Guitar Heroes

Jimi Hendrix



Jimi Hendrix playing guitar with his mouth

When you think electric guitar, Jimi Hendrix will usually spring to mind. One of the most influential and inspirational guitarists of all time and as quoted by our founder - ‘The best ambassador Marshall has ever had.’ We look into the history, playing style and use of equipment that made Hendrix so crucial to music history.

The Jimi Hendrix Experience album cover

© penner, CC BY-SA 3.0 <>, via Wikimedia Commons

The shadow of Jimi standing in front of his Marshall cabs, battered from use


Born in Seattle Washington in 1942, James Marshall Hendrix picked up the guitar at 15, playing for hours every day, listening to blues musicians such as Howlin’ Wolf, Robert Johnson and Muddy Waters. Later he got hold of an electric guitar and started his own band before enlisting in the army. After being discharged, Hendrix moved to Tennessee and formed another band. Here he would play live circuits and perform as a backing musician for R&B and blues musicians. However, after struggling to make ends meet performing in different groups in different cities, he met Chas Chandler who brought him over to London in 1966. This is where The Jimi Hendrix Experience was formed.

Hendrix wowed the crowd with a performance at The Bag O’Nails nightclub in London in front of Eric Clapton, John Lennon, Jeff Beck, Pete Townshend, Mick Jagger and more in attendance. He later signed a record deal and released iconic tracks such as ‘Hey Joe’, ‘Purple Haze’ and ‘The Wind Cries Mary’. It was these releases, along with his free-flowing rock/psych/blues sound and even setting his guitar on fire at the London Astoria, that solidified Hendrix as a music icon. The album ‘Are You Experienced’ peaked at Number 2 on the UK record charts and Hendrix went on to have multiple charting singles and albums.

By 1969 Hendrix was the world’s highest-paid rock musician and headlined the iconic and highly popular Woodstock festival. This performance has been quoted as 'the most iconic moment of the sixties' and live imagery often shows Hendrix stood among a vast, enormous wall of Marshall full stacks. Jimi Hendrix travelled back to England in 1970 and jammed with the band ‘War’ at Ronnie Scott’s Jazz Club 48 hours before his unfortunate and tragic death.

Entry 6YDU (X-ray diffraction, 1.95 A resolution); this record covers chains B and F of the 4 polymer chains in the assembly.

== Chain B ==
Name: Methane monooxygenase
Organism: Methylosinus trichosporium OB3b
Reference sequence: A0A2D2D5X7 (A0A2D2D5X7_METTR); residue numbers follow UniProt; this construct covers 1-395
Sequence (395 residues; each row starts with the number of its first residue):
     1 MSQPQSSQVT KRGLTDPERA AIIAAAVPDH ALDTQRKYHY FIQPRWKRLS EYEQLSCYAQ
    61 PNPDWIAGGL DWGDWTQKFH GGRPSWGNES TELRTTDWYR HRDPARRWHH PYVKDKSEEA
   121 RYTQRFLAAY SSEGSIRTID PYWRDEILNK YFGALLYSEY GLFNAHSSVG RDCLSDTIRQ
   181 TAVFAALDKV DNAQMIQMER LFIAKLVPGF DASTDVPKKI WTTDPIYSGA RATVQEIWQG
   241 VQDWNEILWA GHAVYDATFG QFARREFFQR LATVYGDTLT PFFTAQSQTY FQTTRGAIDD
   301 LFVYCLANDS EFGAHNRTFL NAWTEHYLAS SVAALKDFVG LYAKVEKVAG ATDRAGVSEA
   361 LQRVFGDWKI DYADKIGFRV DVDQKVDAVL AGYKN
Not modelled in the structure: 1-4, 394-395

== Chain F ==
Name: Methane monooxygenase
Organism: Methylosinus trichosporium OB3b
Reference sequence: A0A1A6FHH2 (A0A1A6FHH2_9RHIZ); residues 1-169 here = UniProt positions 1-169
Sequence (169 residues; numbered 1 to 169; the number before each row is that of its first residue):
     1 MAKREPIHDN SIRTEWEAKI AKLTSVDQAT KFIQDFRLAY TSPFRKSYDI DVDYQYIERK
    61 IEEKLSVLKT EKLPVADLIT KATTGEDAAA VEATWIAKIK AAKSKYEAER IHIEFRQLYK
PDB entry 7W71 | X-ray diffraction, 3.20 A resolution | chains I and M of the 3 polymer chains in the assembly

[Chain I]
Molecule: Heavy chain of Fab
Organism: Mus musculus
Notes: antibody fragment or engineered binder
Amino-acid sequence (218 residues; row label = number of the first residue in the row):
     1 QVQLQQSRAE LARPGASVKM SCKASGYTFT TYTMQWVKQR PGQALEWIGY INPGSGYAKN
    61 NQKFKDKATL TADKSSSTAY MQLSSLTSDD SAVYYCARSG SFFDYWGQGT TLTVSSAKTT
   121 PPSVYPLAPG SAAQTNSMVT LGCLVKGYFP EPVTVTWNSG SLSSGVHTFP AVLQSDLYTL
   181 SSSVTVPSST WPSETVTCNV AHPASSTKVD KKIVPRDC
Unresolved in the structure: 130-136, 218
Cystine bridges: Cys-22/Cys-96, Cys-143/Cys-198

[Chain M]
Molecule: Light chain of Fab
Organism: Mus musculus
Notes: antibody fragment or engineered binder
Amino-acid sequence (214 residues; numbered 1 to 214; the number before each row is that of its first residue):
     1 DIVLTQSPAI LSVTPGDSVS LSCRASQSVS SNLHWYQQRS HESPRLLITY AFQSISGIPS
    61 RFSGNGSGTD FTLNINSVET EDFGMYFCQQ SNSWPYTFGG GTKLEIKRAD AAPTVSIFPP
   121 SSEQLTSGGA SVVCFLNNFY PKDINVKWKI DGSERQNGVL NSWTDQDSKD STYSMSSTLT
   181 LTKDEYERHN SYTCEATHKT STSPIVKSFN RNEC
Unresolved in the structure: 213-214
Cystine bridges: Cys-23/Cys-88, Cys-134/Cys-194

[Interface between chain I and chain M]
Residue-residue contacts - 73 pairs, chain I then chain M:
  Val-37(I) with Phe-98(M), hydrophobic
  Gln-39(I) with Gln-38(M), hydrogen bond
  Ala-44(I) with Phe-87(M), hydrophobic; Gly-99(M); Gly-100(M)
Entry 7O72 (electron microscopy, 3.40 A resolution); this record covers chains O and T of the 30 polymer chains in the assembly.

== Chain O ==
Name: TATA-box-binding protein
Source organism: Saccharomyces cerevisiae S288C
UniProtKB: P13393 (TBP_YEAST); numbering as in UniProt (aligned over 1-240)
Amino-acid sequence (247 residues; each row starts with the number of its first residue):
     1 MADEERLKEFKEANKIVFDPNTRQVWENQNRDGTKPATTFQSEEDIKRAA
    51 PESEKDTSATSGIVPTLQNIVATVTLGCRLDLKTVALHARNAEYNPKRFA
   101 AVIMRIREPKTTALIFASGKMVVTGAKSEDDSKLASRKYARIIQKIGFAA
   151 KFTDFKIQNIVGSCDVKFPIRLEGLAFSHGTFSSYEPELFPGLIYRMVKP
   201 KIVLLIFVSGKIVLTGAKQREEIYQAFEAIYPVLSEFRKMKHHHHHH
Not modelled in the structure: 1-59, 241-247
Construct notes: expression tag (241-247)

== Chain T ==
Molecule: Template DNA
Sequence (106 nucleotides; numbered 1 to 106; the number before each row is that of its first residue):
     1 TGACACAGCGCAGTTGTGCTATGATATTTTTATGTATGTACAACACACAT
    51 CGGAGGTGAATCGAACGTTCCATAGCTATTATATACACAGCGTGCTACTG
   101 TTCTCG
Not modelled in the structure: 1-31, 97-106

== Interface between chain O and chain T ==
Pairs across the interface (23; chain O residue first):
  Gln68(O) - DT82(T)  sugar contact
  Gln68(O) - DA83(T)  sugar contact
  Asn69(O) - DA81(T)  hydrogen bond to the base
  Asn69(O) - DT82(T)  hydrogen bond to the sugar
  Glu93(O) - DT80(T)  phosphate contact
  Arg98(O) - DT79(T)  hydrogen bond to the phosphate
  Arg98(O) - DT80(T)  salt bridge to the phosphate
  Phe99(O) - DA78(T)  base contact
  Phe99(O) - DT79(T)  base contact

Jimi Hendrix playing on stage in front of his 1959 stack

Playing style and equipment

Hendrix had a ferocious, powerful signature sound with howling guitar solos that few could ever replicate. There were a few key factors to his signature style; firstly, his most commonly used guitar was a Fender Stratocaster. Hendrix would play the guitar upside down as he was left-handed and flip the guitar strings. Due to the pickup positioning, this gave him a brighter sound on the lowest string of the bridge pickup. Another factor and one of Hendrix’s signature effects was a Wah pedal. The opening riff of Voodoo Child is one of the most popular uses of a Wah pedal in modern music.

He would combine this with a Fuzz and an octave-doubling pedal alongside a Uni-Vibe, which emulates the rotating of a Leslie-type speaker. Hendrix was also one of the first to use stereophonic phasing effects in recordings. One effect that’s synonymous with Hendrix is his love for amp feedback. He would perform with a row of Marshall Super Lead 100 Watt full-stacks and was estimated to own between 50-100 Marshall amplifiers. Hendrix would visit Jim Marshall through drummer Mitch Mitchell and he would commonly ‘Dime the amp’ which resulted in him turning every knob to its maximum level. Resulting in that classic, saturated, overdriven sound.

Besides his love for Stratocasters, Marshall amps and fuzz/wah, Hendrix’s playing technique was just as unique as his tone. He would commonly use his thumb to fret the 6th string root note instead of bar chords, allowing him to play lines over the top of the fretted root note. He would also use double stops and open-string voicings to create truly unique phrases. For example, the use of the chord F#7#9 is heard in Foxey Lady.


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